The U.S. Food and Drug Administration issued a warning last week that breast implants may cause certain types of cancer. After extensive research that included fielding dozens of reports from people with the devices, they found certain cancers may develop in scar tissue forming around the implants.
The likelihood of cancer is rare, but there was enough cause for concern. Reports found that malignancies have been linked to all implant types, which include textured and smooth and those filled with saline or silicone. Reported symptoms include swelling, pain, lumps and changes in skin.
The agency had already linked a rare form of cancer called anaplastic large cell lymphoma to textured implants, which are known for having a rough exterior that can cause more inflammation than smooth implants. These types of implants made by the company Allergen, were recalled after nearly 600 cases of cancer were linked to the implants and 33 deaths were attributed.
But the most recent FDA warning comes after linking implants to another rare cancer, called squamous cell carcinoma. While there are few known cases, given the popularity and history of implants the FDA felt a warning was warranted.
This comes just one year after federal regulators required warnings to be placed on the packaging and to only sell implants to health providers who reviewed the potential risks with patients before surgery. Those risks included a direct link to a cancer of the immune system and a bevy of other chronic medical conditions like muscle aches, chronic fatigue and autoimmune diseases.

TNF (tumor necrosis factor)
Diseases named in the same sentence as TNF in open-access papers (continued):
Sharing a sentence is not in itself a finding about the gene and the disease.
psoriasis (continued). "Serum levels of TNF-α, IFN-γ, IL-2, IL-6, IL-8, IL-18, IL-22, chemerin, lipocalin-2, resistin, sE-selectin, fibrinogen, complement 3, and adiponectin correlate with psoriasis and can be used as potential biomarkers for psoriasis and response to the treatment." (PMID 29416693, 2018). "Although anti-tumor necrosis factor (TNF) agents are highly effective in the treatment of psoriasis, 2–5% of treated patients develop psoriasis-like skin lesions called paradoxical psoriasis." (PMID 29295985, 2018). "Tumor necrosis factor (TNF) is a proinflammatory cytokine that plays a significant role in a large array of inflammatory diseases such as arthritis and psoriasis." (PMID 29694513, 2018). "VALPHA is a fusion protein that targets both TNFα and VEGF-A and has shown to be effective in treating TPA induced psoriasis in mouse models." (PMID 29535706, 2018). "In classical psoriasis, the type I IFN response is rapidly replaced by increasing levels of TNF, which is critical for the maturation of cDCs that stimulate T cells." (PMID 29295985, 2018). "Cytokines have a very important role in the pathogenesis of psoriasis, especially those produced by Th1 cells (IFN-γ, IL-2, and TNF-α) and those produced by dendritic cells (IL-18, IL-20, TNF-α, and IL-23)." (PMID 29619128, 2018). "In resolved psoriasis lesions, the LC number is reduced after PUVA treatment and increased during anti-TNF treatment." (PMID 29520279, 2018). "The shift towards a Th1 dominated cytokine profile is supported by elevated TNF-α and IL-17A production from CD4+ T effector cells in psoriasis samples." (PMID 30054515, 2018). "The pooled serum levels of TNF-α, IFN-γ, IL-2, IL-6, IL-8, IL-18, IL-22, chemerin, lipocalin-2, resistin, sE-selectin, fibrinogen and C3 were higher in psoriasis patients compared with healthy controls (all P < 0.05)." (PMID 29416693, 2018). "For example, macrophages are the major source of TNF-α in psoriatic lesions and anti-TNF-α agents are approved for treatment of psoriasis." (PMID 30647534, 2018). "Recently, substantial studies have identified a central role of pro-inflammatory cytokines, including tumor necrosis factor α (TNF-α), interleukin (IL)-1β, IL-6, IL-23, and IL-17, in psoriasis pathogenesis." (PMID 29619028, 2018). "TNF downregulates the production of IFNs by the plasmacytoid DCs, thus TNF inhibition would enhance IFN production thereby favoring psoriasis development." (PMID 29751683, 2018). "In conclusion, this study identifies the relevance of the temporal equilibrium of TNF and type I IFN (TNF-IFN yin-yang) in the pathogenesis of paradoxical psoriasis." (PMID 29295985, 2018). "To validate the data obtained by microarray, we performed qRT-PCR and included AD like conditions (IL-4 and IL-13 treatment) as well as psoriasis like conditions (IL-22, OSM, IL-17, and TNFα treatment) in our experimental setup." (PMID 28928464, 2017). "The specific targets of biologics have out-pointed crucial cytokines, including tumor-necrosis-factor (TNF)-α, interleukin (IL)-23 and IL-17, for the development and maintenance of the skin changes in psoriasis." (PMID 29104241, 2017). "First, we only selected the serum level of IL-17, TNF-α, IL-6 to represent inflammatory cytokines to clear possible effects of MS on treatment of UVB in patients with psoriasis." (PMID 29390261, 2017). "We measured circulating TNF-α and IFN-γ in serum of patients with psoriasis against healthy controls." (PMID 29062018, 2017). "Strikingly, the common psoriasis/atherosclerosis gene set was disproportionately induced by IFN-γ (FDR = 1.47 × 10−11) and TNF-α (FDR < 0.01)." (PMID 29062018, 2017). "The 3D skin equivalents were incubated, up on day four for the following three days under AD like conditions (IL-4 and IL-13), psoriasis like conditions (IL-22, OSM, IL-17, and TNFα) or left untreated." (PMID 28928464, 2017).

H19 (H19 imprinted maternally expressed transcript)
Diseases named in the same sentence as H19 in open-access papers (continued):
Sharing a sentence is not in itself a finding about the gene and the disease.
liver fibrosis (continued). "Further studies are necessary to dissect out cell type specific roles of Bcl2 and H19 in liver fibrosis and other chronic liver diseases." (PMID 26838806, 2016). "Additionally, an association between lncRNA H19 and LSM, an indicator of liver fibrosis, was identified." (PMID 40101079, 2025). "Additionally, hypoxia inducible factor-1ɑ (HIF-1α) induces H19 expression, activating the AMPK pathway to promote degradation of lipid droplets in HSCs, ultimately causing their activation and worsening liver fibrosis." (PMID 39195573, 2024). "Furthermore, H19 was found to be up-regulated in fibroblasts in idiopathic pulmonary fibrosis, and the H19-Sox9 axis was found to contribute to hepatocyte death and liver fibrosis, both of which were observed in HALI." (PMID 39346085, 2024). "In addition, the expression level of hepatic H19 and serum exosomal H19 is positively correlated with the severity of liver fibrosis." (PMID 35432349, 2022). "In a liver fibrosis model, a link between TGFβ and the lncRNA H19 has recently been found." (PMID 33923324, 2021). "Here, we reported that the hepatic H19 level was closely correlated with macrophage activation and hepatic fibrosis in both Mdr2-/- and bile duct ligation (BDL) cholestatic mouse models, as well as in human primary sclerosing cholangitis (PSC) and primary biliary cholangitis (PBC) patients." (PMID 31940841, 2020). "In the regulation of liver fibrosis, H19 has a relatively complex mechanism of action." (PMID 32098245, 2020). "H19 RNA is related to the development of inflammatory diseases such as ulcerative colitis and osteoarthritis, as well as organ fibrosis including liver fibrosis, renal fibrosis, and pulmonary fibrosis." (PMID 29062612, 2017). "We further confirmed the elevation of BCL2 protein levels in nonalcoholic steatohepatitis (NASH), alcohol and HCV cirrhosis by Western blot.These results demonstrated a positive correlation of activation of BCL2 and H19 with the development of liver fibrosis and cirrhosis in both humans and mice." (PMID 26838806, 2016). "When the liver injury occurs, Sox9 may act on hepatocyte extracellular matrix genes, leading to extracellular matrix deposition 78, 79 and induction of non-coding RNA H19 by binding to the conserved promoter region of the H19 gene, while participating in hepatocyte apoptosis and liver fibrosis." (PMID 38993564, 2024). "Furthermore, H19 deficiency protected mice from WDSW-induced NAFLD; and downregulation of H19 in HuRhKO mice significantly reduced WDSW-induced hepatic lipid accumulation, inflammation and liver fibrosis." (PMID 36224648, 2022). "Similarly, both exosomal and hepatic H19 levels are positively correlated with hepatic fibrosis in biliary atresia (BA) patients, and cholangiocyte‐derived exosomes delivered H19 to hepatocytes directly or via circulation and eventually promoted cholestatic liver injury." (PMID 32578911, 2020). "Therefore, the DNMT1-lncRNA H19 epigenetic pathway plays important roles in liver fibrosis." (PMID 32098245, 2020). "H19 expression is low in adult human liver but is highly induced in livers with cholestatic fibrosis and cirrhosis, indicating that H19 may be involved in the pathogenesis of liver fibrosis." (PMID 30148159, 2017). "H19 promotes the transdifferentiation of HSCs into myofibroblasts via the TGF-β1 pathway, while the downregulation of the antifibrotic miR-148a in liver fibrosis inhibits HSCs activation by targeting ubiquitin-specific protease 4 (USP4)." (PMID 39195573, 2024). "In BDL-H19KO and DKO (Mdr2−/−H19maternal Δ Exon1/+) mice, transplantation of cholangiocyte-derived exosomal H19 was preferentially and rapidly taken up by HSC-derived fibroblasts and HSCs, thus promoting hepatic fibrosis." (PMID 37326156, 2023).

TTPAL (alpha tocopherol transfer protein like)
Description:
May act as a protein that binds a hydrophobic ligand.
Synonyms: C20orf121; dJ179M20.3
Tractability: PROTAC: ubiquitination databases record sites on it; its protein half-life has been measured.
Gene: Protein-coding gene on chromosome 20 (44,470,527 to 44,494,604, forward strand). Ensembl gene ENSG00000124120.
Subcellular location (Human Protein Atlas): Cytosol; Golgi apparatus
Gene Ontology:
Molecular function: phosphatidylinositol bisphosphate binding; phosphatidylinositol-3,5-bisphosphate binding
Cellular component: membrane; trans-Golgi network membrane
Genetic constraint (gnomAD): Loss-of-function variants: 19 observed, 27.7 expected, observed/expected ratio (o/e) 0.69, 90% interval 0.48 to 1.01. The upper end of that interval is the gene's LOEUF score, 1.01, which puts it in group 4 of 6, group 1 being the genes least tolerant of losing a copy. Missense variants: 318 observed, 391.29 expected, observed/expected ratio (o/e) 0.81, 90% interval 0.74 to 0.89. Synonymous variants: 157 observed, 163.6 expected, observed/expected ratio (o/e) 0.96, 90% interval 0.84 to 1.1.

The warning also included a list of patients that would be at a higher risk of illness if they were to receive the implants. The group included breast cancer patients who have had or plan to undergo chemotherapy or radiation treatments.
In an average year, 400,000 women in the United States get breast implants, with 300,000 doing it for cosmetic reasons and 100,000 for reconstructive purposes, likely after a mastectomy. The FDA reports that roughly one-third of all women who receive implants will have some form of breast pain or sensitivity and half of all recipients will experience tightening of scar tissue around the implant. Sixty-percent will likely need another operation to resolve issues with the implant.
The most recent link has not created a widespread cause for concern in the medical community, and in their report the FDA said it did not recommend women remove their breast implants because of the new warning. But rather monitor their implants and speak with their health care provider should they have any concerns or abnormal changes with their implants.
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